CARBONEAR, NL — David Kennedy is asking those who disagreed with the town council’s decision to remove Frank Butt from the mayor’s seat to show some common decency towards councillors, town staff and their families.
Kennedy, an eight-year veteran of council, shared a pair of lengthy public posts on his Facebook account last week addressing council’s decision to vacate Butt’s seat in response to an anonymous letter containing a conflict of interest allegation against Butt, who was elected mayor last September. Council voted on the issue in December.
“I have made tough decisions and have had my skin thickened a bit. But the actions of people towards elected officials as well as competent knowledgeable staff was and still is unwarranted,” Kennedy wrote.
He highlighted situations where council members have been insulted and belittled in public. Kennedy said town staff have also been ridiculed and insulted unfairly. In one case, he said the son of a female council member heard from another kid who said their mom used a vulgar term to describe the child’s mother on council.
“Really in this day and age adults are conversing in such a manner in front of children. What gain is garnered in that despicable act?”
To help the town grow, Kennedy said there’s a need for people from all walks of life to feel compelled to represent the community’s interests and serve on council. He said the current situation is setting them back.
“This one vote has made people wonder why people would want to be in such positions? Why offer oneself to such character assassinations and backlash (even to your family) when after every tough decision people resort to name-calling and displaying inappropriate childish behaviours. To what extent are such actions appropriate?
“This note is not asking for support, but rather common decency for the people elected and the great people who manage our Town. Respect for the women who don’t deserve to be called ‘duckies,’ respect for children who don’t deserve to have their parents name called and respect for the administration of our Town, which involves public meetings. It involves people waiting for the proper appeal(s) to happen so that the decision can be upheld or overturned.”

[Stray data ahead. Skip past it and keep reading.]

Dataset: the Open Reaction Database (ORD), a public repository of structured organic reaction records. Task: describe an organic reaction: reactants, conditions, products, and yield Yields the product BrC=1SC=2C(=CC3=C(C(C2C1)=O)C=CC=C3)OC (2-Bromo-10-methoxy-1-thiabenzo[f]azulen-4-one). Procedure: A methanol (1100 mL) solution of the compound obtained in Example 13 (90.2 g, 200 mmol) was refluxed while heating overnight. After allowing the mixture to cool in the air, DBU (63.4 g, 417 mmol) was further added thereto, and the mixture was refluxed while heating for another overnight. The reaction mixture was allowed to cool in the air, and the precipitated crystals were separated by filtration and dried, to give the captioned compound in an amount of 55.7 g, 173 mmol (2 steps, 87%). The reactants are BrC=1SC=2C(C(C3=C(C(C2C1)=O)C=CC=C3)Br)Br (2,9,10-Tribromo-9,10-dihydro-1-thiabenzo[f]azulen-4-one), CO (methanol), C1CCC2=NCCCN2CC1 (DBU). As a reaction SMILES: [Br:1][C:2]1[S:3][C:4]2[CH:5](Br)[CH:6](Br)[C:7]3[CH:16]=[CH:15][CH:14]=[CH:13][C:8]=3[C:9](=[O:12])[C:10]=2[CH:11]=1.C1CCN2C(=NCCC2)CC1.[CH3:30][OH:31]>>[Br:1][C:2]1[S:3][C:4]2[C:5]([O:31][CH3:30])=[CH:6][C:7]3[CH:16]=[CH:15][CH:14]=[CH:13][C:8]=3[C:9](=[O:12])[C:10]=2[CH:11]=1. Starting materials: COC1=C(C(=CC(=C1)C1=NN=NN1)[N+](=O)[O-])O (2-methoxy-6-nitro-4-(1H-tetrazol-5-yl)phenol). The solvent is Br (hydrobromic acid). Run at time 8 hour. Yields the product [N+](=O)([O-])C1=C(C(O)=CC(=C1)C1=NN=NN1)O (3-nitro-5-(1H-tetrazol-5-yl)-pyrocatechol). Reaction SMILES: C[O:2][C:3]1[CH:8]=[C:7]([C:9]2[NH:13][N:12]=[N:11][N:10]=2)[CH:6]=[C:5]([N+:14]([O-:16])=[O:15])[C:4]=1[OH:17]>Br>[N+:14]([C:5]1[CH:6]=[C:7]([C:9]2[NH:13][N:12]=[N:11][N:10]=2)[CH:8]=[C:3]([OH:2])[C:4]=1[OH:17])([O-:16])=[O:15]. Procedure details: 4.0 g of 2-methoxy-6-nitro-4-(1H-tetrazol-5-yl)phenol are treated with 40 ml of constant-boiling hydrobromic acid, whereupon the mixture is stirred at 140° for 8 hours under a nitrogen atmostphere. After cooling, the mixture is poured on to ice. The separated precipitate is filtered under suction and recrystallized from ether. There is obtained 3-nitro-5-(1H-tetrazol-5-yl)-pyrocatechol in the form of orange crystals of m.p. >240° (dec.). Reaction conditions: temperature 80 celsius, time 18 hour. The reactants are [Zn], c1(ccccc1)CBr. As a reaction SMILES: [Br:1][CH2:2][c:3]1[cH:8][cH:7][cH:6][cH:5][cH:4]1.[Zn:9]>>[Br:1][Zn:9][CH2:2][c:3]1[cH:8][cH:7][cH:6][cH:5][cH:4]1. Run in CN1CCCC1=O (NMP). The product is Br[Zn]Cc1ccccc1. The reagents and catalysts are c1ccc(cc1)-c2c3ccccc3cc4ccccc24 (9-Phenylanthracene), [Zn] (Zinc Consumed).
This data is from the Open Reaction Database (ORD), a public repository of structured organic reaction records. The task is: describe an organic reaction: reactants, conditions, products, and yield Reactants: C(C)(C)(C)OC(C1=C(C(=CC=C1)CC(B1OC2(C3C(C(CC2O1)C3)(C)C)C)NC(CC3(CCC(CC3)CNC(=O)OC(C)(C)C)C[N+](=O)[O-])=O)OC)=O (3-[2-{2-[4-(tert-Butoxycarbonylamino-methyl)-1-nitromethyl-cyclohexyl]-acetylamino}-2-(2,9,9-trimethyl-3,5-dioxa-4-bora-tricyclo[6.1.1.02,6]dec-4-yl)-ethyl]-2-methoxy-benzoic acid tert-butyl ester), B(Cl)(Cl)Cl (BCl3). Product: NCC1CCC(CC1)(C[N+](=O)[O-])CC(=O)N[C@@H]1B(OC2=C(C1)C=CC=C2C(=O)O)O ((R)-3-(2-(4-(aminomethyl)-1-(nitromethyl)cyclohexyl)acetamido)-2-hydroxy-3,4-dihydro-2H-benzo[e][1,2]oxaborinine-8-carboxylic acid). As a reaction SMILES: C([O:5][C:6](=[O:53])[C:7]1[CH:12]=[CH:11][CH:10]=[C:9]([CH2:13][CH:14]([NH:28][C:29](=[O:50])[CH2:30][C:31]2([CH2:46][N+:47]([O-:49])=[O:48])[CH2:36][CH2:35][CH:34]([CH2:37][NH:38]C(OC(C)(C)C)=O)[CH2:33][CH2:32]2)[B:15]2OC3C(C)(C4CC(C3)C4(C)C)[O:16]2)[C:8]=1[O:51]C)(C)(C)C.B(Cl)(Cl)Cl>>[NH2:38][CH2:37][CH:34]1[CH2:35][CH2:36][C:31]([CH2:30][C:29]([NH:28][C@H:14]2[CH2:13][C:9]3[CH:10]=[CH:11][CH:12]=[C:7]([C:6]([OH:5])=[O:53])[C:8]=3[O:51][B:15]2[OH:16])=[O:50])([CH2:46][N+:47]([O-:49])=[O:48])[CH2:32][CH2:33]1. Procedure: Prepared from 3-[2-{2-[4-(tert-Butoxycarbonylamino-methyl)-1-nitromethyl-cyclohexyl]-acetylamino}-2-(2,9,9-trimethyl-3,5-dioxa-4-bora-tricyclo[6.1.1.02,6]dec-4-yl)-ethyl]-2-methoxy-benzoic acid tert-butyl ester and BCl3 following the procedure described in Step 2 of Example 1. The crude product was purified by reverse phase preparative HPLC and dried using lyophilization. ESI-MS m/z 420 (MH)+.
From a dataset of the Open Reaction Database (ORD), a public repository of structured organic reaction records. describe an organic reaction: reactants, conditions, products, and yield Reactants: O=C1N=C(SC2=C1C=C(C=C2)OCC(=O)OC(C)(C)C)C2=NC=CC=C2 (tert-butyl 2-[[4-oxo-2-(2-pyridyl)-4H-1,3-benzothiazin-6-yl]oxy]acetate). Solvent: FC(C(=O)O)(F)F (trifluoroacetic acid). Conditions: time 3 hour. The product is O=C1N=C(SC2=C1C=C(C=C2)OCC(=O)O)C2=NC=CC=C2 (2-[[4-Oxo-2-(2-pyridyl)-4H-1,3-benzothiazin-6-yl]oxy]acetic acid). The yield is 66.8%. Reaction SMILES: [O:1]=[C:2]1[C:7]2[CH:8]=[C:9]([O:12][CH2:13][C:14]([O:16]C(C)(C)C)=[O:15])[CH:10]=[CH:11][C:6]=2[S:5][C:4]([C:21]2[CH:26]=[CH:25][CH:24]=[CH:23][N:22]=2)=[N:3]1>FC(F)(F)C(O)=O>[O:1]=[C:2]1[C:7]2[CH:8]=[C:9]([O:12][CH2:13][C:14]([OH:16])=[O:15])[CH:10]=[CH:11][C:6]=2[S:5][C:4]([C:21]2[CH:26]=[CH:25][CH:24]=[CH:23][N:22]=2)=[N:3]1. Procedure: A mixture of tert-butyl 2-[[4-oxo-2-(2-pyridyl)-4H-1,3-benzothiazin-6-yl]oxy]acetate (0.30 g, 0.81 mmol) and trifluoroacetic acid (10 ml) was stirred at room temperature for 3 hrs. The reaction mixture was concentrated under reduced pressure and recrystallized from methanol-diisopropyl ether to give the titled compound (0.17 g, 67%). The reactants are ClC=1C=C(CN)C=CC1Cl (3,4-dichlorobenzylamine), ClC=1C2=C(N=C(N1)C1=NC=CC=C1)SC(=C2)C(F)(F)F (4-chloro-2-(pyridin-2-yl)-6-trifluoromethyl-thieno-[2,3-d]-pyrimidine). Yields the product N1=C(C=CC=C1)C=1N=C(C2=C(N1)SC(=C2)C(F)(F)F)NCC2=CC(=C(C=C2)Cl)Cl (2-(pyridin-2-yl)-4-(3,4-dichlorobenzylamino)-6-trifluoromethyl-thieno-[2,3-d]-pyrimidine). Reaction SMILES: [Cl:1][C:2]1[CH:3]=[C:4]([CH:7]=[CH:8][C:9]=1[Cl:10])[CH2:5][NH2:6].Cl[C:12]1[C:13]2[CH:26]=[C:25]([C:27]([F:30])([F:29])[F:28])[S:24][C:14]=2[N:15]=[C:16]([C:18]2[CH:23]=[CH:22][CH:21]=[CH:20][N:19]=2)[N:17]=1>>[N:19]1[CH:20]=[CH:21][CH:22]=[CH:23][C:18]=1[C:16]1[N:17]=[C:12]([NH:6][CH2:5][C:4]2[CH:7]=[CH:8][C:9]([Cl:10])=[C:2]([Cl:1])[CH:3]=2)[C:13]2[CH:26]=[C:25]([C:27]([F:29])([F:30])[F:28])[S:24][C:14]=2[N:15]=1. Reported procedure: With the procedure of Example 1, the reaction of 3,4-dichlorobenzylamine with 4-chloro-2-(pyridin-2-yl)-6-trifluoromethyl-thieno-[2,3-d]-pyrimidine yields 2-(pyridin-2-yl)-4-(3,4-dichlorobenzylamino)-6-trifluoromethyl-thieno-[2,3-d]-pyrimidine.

Kennedy said all six of the remaining councillors agree the penalty was too stiff for Butt, but it was the only one legislatively they could apply. In a comment made to one of his posts, Kennedy added the Municipalities Act’s conflict of interest policy is outdated.
The conflict of interest allegation concerns a motion Butt introduced and voted on in 2014 to remove a derelict building near a gas station he owned. The motion was defeated, though the property on Water Street was subsequently sold and the building torn down less than two years later.
Council received the anonymous letter approximately two weeks before the Sept. 26 municipal election. Legal advice from the town’s lawyer did not come until after Butt’s victory.
A two-day hearing for Butt’s appeal of council’s decision is set for March 8-9 at the Supreme Court of Newfoundland and Labrador in St. John’s.
“I will state that if the seat is retained, it will be the best kind with this council as he was the people’s choice and the high Court made a decision,” Kennedy wrote. “Council even noted that the decision should have been made there initially, but councils have to deal with the issue as noted by (Municipal Affairs) and in this case noted a conflict existed.”
He added council was not in a position to turn a blind eye to the allegation, even if it came from an anonymous source. Kennedy said had council chosen not to act on the matter and it came back to Municipal Affairs again, the department could have dismissed all members.
“I for one had nothing to do with the said letter and like the other councillors I did not like the idea of him being removed. For people to state it was orchestrated was simply an attempt to divert attention.”